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The Wall Street Crash
In the late 1920s, it seemed
as if everybody was in the stock market. Estimates vary from 1,000,000 to 25,000,000.
Why not? Stock prices just kept going up and up, making your original investment
more and more valuable. And here was the best part -- you didn't need a lot of
money to get into the market. You could buy on margin. First you borrow the money
to buy the stock (interest rates were a phenomenally low 3 1/2%). Then you put
up the stock as collateral for your loan. Simple, easy money -- if stock prices
go up, you collect your dividends. If the price dips, you raise a little cash
to cover your loss and wait for the market to rise again. In 1929, so many people
were buying on margin that they had run up a debt of six billion dollars.
The prosperity couldn't last forever. On September 3, the market dropped sharply only to rise and then drop again. It was like tremors before a big earthquake but nobody heeded the warning. The market had sagged temporarily before, but it always came back stronger. The market dipped sharply again on October 4. Some began to sweat as the market continued to decline, then they panicked. October 21 saw an avalanche of selling as many tried to salvage something from their loss. On October 24 -- Black Thursday -- the panic took on a life of its own as selling orders overwhelmed the Exchange's ability to keep up with the transactions.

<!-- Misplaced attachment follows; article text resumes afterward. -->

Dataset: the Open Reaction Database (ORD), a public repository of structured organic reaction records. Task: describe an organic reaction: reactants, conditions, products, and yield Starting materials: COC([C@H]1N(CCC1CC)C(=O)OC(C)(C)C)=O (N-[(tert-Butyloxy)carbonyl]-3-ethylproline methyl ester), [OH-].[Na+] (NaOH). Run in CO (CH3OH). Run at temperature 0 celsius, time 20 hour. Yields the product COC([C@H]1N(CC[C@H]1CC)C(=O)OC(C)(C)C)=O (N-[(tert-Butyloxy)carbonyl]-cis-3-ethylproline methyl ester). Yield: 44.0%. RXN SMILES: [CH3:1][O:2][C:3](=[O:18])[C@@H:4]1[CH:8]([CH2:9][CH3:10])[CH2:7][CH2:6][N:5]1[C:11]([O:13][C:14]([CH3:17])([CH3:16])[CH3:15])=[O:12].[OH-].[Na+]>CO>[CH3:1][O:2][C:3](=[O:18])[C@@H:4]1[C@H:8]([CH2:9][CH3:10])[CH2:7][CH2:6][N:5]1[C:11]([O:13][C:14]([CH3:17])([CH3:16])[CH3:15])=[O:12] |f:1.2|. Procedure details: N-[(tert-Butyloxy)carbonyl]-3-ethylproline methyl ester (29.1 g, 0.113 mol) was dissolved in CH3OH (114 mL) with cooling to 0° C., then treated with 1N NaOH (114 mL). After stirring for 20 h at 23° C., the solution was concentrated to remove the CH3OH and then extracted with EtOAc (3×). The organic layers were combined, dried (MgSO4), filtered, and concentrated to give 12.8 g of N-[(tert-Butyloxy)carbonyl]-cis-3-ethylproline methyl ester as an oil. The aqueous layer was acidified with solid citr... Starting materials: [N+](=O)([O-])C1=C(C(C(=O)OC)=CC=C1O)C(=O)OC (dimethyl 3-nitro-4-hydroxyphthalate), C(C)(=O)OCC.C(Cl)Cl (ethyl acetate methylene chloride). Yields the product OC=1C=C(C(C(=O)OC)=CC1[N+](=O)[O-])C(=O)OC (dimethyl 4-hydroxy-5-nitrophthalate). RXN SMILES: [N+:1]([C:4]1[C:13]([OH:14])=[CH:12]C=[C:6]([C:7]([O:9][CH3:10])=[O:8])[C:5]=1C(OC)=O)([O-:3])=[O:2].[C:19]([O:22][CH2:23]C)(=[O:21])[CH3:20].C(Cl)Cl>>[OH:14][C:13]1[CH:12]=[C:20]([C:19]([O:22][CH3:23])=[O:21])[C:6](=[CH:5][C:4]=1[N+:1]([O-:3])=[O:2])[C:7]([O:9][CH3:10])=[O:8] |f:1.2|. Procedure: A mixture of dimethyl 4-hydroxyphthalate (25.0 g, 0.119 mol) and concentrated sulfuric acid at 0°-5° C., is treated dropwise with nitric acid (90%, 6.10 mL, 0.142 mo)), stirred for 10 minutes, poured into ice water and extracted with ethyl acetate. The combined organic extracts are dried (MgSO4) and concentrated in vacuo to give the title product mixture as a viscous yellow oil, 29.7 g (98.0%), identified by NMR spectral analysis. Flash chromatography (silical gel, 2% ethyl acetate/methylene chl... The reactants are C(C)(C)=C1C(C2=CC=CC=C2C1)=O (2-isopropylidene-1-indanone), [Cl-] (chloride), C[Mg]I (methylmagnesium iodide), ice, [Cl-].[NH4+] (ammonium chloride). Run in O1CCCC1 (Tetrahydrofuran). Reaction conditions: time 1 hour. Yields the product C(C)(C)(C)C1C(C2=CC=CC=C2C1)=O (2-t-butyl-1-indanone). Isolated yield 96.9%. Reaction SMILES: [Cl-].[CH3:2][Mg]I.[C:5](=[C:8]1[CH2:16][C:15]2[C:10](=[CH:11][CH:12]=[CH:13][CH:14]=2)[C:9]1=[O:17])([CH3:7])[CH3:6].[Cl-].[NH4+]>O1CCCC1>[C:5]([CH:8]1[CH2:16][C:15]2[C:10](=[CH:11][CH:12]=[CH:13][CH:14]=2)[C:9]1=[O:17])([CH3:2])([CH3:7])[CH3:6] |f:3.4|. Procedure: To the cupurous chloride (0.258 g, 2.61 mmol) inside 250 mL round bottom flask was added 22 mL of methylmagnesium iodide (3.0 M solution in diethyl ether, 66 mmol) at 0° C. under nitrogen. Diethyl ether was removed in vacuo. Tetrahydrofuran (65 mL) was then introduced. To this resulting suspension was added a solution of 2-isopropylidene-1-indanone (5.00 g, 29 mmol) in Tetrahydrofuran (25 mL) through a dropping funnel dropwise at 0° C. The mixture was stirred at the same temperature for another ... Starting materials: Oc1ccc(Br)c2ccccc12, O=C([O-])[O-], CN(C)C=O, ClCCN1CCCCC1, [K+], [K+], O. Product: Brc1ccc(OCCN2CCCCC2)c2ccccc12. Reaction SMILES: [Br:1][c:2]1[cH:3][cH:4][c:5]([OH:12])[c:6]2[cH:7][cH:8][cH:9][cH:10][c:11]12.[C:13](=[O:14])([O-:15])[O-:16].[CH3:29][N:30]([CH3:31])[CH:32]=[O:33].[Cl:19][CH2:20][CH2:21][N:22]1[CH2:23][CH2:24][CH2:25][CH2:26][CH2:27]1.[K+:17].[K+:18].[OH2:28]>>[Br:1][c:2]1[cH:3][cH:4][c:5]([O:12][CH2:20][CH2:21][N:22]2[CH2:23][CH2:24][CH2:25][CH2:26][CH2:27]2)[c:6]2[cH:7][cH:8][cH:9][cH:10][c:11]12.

Some Wall Street financiers tried to inspire confidence by buying as many shares as they could. It worked -- temporarily. Friday and Saturday saw sales drop and a glimmer of hope return. On Monday the panic started again, and then came Black Tuesday -- October 29. The panic on the Exchange floor changed to bedlam. According to one observer, "They hollered and screamed, they clawed at one another's collars. It was like a bunch of crazy men. Every once in a while, when Radio or Steel or Auburn would take another tumble, you'd see some poor devil collapse and fall to the floor." This was the Crash, although few could see it at the time. The Market continued its decline but never as dramatic. Thirty billion dollars had been lost -- more than twice the national debt. The nation reeled, and slipped into the depths of the Great Depression.
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